2 folders+ 27 images: 11 glass lantern slides; photoprints from postcards; photoprints from glass plate negatives
Mixed archival materials
United States of America, Connecticut, Fairfield County, Fairfield
Sunnie-Holme (Fairfield, Connecticut)
Miss Annie Burr Jennings, daughter of a founder of Standard Oil Company, built Sunnie-Holme in 1909-1910. For thirty years, the house was the social center of the town during the summer months. It is unclear who designed the original parterre gardens; Miss Jennings later re-designed the gardens with herbaceous perennials, roses, and flowering shrubs. Her gardens were designed to be at their peak during the summer, when she resided in the house. Over thirty gardeners kept the extensive plantings maintained. Each of the three parallel paths leading from the main house south toward the sound were bordered with perennials in various color schemes or a vine-covered arbor. The designs were influenced by the writings of Gertrude Jekyll, whom whe met a Munstead wood in 1926, and from whom she commissioned the design for a garden at the Old Glebe House in Woodbury, Connecticut.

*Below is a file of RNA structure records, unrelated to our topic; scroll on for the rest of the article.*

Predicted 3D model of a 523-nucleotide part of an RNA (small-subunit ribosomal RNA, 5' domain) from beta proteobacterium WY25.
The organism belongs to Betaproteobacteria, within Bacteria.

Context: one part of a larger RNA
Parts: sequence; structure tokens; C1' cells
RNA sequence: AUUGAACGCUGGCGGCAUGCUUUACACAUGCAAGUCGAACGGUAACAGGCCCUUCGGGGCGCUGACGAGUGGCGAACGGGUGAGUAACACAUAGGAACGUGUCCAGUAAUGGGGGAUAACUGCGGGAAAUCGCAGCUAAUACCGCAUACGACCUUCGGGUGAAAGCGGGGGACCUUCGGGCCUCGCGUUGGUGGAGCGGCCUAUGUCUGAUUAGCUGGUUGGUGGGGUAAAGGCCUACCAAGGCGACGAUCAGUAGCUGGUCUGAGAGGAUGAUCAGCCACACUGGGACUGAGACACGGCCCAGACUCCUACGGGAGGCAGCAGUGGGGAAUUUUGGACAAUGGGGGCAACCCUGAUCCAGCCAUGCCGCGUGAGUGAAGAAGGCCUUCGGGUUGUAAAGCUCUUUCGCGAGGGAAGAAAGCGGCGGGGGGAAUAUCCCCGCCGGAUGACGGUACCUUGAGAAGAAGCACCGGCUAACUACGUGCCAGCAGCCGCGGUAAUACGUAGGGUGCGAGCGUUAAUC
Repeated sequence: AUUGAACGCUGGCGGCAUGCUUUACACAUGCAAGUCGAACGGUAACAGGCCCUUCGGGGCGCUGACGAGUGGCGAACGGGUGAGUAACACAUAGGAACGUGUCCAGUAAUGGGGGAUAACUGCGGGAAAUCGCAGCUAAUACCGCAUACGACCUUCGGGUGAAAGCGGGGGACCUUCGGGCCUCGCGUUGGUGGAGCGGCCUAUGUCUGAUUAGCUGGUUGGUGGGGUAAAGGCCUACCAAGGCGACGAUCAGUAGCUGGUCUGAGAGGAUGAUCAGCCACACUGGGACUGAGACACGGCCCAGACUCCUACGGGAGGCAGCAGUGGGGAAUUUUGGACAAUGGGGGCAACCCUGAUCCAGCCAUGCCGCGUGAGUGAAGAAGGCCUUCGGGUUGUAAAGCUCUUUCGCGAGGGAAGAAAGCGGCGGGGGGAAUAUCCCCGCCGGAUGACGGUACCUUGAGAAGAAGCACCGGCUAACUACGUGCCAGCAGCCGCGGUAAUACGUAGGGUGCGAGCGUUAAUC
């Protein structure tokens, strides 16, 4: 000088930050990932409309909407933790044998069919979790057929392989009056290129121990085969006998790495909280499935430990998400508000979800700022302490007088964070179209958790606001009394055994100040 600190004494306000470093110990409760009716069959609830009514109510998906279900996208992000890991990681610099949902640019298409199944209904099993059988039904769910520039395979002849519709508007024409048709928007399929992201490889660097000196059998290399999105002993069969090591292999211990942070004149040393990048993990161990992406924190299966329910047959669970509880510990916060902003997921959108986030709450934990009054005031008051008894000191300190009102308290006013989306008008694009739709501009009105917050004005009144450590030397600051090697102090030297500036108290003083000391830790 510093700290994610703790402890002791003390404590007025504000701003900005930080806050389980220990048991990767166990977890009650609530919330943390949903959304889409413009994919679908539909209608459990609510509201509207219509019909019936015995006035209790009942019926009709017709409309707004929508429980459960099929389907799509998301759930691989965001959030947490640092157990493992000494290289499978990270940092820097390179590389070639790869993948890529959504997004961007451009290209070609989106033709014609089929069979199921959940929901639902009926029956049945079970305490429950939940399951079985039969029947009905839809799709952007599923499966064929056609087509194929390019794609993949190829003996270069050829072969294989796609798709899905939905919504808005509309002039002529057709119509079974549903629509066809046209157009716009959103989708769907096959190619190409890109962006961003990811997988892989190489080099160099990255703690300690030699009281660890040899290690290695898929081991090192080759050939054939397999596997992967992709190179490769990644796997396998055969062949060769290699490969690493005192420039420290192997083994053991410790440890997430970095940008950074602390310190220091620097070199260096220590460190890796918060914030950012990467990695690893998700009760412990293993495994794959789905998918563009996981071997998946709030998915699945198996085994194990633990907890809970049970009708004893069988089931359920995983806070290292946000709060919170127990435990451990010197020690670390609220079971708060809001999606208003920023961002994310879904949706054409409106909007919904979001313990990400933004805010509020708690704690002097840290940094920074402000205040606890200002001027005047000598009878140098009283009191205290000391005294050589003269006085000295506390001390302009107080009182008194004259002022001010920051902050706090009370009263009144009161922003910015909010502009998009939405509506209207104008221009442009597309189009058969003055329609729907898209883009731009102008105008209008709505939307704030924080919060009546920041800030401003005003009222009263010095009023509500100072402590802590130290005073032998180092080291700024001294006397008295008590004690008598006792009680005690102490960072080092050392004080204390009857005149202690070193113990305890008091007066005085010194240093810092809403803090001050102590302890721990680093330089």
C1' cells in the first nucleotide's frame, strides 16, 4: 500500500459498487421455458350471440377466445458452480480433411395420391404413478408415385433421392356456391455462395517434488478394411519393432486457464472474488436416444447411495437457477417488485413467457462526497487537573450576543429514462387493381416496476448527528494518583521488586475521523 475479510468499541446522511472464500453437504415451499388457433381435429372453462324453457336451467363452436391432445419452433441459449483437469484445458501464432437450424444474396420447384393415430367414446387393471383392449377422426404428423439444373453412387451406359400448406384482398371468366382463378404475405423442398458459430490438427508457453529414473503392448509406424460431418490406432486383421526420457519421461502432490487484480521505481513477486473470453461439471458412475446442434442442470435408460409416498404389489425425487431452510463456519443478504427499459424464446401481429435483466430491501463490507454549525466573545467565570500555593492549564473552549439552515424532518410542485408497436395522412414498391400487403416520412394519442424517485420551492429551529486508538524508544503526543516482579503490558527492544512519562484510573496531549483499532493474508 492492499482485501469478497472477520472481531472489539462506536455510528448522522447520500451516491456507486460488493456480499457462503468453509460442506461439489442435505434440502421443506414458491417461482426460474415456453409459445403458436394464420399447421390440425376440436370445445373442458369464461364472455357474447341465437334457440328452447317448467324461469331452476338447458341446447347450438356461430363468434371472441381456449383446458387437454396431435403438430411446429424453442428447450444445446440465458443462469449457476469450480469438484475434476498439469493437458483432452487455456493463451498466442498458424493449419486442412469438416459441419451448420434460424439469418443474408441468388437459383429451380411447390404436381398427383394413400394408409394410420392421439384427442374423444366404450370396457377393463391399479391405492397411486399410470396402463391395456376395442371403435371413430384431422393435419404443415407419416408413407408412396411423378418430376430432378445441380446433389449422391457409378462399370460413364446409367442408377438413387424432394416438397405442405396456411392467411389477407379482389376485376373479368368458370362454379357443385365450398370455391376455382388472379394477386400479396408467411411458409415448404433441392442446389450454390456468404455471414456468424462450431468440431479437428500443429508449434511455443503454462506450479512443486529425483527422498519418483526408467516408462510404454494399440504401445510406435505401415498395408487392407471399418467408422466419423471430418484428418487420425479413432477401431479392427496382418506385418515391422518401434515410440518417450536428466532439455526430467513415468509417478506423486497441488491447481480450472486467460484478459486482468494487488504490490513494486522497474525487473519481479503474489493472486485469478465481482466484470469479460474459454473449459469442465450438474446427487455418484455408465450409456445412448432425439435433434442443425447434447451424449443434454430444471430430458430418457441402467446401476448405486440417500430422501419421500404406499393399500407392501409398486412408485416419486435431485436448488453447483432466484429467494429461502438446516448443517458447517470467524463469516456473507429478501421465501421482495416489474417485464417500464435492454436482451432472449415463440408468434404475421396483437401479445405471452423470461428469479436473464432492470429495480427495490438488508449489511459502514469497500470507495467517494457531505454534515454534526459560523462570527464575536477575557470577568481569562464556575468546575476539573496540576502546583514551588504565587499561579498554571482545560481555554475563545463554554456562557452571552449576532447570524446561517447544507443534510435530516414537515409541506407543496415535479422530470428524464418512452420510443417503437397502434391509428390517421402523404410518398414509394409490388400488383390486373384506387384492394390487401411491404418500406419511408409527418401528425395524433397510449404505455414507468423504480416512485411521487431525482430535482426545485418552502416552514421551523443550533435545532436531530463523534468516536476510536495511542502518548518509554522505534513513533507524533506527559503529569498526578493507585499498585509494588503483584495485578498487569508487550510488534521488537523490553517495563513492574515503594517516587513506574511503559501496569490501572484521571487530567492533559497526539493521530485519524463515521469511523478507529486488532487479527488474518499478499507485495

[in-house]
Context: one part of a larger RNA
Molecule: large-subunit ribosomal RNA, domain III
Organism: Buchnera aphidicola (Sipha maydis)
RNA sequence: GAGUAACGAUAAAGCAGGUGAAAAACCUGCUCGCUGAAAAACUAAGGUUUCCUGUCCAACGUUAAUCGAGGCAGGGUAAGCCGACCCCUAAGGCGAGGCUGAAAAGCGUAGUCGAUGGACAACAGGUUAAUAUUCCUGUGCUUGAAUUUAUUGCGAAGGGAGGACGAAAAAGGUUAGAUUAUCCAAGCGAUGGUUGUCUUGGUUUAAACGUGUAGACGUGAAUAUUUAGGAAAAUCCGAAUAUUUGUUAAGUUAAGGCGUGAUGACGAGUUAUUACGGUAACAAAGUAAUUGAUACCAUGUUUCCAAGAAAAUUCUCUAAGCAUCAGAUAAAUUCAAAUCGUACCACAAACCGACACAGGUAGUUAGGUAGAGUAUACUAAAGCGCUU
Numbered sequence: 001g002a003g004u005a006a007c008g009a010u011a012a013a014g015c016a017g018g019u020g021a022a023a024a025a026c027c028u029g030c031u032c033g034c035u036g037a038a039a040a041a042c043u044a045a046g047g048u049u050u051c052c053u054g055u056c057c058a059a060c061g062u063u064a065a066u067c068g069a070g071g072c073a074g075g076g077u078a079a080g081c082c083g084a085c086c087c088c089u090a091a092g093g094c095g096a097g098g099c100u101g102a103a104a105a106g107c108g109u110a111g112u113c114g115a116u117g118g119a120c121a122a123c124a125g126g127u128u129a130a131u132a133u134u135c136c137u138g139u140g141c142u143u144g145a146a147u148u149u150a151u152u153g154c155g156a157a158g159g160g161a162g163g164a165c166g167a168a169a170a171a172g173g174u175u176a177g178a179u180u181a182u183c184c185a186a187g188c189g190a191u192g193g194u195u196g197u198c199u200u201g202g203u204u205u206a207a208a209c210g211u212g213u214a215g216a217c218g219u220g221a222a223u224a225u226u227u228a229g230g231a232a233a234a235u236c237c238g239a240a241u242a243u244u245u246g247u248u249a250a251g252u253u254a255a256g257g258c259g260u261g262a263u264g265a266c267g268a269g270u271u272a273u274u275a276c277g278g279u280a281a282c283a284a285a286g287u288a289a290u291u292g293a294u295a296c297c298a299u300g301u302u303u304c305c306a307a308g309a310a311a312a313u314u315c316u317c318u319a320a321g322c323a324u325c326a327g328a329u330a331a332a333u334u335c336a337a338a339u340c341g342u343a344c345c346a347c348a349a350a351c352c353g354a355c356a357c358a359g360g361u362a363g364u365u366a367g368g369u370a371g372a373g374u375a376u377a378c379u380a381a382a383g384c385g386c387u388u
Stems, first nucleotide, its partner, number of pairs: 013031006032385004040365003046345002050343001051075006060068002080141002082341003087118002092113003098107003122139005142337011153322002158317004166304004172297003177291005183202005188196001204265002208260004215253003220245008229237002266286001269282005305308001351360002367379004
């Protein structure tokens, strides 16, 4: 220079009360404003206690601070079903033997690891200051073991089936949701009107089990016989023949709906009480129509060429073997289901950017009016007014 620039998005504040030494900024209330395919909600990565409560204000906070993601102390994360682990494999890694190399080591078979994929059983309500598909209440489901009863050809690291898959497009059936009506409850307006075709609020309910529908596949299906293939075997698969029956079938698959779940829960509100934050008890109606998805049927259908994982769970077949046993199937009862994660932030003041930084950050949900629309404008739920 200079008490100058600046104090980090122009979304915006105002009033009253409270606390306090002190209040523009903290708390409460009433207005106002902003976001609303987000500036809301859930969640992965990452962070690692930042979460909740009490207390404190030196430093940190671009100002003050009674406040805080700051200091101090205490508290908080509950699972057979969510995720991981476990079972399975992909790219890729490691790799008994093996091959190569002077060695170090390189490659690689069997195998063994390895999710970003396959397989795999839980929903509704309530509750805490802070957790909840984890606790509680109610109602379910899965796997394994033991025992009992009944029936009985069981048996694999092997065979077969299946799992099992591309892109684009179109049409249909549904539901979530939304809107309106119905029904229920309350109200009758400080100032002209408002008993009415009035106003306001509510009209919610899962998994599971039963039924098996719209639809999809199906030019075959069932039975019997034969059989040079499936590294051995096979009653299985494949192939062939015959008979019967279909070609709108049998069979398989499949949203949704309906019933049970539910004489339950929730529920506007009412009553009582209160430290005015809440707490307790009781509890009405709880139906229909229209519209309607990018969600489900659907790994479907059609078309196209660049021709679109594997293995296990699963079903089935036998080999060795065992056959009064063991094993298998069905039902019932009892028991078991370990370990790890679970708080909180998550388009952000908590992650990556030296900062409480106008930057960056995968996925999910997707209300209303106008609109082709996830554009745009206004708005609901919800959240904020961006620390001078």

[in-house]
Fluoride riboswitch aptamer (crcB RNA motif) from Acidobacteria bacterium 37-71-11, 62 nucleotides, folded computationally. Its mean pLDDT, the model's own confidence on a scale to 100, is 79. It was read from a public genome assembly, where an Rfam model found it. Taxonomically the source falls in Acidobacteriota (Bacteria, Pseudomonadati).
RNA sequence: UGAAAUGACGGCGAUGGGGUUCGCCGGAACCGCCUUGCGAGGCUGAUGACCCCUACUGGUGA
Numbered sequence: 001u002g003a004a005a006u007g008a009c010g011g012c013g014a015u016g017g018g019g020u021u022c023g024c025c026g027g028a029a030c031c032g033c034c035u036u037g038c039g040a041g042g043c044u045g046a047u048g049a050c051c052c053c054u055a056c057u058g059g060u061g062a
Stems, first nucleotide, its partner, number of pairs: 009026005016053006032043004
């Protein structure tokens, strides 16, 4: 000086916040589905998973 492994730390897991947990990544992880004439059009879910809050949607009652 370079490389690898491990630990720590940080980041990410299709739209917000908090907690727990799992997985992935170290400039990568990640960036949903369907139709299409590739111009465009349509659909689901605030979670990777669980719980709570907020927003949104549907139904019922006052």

Located in the center of the garden was a formal rose garden, designed by Herbert Kellaway and rosarian, Mrs. Harriet Risley Foote, which had as its focal point an Italianate pool anchored by surrounding pergolas. Other garden "rooms" included "Irish," evergreen, white, and an herb garden. A wild garden with Indian totem poles and a rustic lodge, was situated at the end of the property. In her will, Miss Jennings forbade that the gardens become a town park. Although she encouraged her heirs to continue the gardens, the property was sold. Sunnie-Holme was dismantled on the eve of World War II.
Persons associated with the property and garden include: Annie Burr jennings (former owner, 1909-1939); Herbert Kellaway (rose garden designer); and Harriett Risley Foote (rosarian).
The folders include worksheets, articles, and copy of 1936 map.